Towards a Grammar of Love: Why God Loves Some More Than Others.




Does God love everyone the same? The short answer, for St. Thomas, is no. But God is love, right? And God cannot contradict who or what He is, so what He made, He loves. And because God is simple—which is for us a complex concept, as I’ll explain shortly—God who is love must love what He does and what He makes. But before one goes on to assume that this means God loves everything He made without distinction, which might imply that God is not free but compelled to love, we need to pause and lay out our language and concepts clearly. We need a grammar on how to speak about God, which St. Thomas Aquinas provides in his philosophical theology.


Consider the more basic question, is creation eternal? Was there always something created rather than nothing which existed apart from God? Aquinas’ answer is at first simple, based on Revelation: “nothing but God can be eternal, “for from Him and through Him and for Him all things are” (Romans 11:36). [1] God alone is self-subsisting; whatever exists apart from God does not have its own being but participates in existence by the will of God. Hence, it is axiomatic to say that God creates freely, and never under compulsion. Whatever exists does so in an “external” way, that is “not essential” but rather an expression of God’s own being. God is not compelled to “love” everything He can conceive into being.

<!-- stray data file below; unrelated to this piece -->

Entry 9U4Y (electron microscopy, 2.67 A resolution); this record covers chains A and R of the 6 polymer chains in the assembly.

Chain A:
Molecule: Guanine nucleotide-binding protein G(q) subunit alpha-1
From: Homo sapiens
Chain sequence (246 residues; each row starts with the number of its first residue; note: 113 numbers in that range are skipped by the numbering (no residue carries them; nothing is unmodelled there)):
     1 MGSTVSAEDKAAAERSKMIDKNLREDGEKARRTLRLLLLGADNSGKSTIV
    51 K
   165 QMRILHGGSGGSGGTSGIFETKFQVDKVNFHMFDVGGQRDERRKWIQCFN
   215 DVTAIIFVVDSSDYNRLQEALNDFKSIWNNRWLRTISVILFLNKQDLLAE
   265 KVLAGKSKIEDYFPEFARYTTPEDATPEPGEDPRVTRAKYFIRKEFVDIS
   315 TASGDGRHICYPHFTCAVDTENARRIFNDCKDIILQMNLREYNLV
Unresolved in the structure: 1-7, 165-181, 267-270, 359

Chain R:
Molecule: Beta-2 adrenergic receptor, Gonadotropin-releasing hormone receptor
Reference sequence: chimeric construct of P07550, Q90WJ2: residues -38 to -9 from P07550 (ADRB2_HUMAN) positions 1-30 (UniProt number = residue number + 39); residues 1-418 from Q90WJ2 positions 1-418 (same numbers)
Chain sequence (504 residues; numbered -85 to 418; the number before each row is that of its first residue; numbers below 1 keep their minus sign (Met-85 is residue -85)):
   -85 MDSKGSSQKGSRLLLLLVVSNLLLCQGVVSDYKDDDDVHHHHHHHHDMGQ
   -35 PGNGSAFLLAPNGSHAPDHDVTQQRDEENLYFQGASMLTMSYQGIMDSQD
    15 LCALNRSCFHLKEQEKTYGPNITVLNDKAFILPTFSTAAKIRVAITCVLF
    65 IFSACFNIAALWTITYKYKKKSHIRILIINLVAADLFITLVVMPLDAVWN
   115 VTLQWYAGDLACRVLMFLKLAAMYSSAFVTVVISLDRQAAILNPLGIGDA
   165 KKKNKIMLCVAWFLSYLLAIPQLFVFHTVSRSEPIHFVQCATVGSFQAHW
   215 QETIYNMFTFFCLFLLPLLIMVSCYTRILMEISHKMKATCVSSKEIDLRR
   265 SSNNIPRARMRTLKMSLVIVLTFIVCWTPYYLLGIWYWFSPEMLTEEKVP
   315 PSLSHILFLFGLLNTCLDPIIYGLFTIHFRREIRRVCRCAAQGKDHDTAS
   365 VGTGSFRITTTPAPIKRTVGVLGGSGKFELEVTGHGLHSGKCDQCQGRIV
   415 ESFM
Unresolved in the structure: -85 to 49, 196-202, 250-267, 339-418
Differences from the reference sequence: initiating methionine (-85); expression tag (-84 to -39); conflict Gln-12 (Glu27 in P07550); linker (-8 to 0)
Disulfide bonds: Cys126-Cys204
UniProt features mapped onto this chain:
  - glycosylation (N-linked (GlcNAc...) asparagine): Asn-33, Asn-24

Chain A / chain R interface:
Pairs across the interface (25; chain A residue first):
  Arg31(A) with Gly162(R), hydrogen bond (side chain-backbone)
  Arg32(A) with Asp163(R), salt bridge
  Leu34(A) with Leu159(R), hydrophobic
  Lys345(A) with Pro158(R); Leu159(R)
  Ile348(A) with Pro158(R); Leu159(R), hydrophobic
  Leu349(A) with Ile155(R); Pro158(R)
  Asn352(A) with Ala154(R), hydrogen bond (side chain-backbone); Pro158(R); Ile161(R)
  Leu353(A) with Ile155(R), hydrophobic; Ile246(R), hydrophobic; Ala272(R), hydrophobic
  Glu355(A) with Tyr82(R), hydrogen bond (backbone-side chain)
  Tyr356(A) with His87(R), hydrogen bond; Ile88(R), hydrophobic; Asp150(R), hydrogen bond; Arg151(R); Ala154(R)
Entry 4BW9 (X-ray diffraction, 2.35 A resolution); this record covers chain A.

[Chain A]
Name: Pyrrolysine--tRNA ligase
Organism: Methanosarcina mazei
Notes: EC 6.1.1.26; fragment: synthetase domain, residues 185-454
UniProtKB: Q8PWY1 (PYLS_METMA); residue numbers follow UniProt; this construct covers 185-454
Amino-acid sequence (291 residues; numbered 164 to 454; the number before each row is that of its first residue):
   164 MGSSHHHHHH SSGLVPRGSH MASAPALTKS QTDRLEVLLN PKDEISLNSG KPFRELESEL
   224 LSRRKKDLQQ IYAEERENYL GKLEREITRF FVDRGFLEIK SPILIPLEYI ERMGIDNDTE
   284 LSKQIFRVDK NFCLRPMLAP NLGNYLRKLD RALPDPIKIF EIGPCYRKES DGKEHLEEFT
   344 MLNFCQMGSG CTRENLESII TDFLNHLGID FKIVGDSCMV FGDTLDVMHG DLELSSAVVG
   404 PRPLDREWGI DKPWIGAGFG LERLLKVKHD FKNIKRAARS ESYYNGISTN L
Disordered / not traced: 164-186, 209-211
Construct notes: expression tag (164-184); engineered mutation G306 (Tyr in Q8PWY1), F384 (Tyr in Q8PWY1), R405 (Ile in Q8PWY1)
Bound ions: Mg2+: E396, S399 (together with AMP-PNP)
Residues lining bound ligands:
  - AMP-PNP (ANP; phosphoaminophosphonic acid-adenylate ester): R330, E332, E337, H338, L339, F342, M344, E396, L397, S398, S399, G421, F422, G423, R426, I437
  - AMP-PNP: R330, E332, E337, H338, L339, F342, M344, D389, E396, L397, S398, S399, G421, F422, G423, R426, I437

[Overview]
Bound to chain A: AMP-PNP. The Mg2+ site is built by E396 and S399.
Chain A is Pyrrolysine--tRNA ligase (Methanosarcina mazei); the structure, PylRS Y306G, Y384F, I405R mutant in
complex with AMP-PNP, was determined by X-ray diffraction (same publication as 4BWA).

For those comfortable with this answer, skip this paragraph which raises rather dense and complicated philosophical questions, although it changes nothing about the truth that creation from eternity is free. Whatever exists does so because it is created by God and participates in His existence. There is nothing apart from Him. It is true to say that the ideas, concepts, or “metaphysical forms” of what exists or can exist was always known by God, even before it was made. Otherwise, we’d have to conclude that creation adds something to God, which is not true. Aquinas notes that in His mind, which is infinite, God knew before creation what in fact He could create if He so chose to do so. His power is limitless, but what exists from Him is not. The idea of mankind, Satan, the Cross, Heaven and Hell and so on, all of that pre-existed with God and in God. But for Aquinas, ideas are only a latent form potentially in God, not yet made real until He actually creates. For instance, there are as yet no mermaids that sing so beautifully that if a human heard one, he would cease to exist. I cannot imagine why God could not create such a creature, but as yet it doesn’t exist, even though the idea does. Aquinas argues something to the effect that “What is potential is not necessarily made actual.” So, while it is true that the idea of mankind existed in God before mankind was created, that God actually chose to create means by His might and free will, He acted on what He already knew was possible and brought that possibility into reality. (Let it be noted that some things are not possible, though the idea may exist, such as “God can make a rock bigger than He can lift.” That notion pits what is possible in God with what God can actually bring about, which involves a convoluted contradiction of sorts that would prove God was not really all-powerful or all knowing.) What exists does so only with the free will and power of God.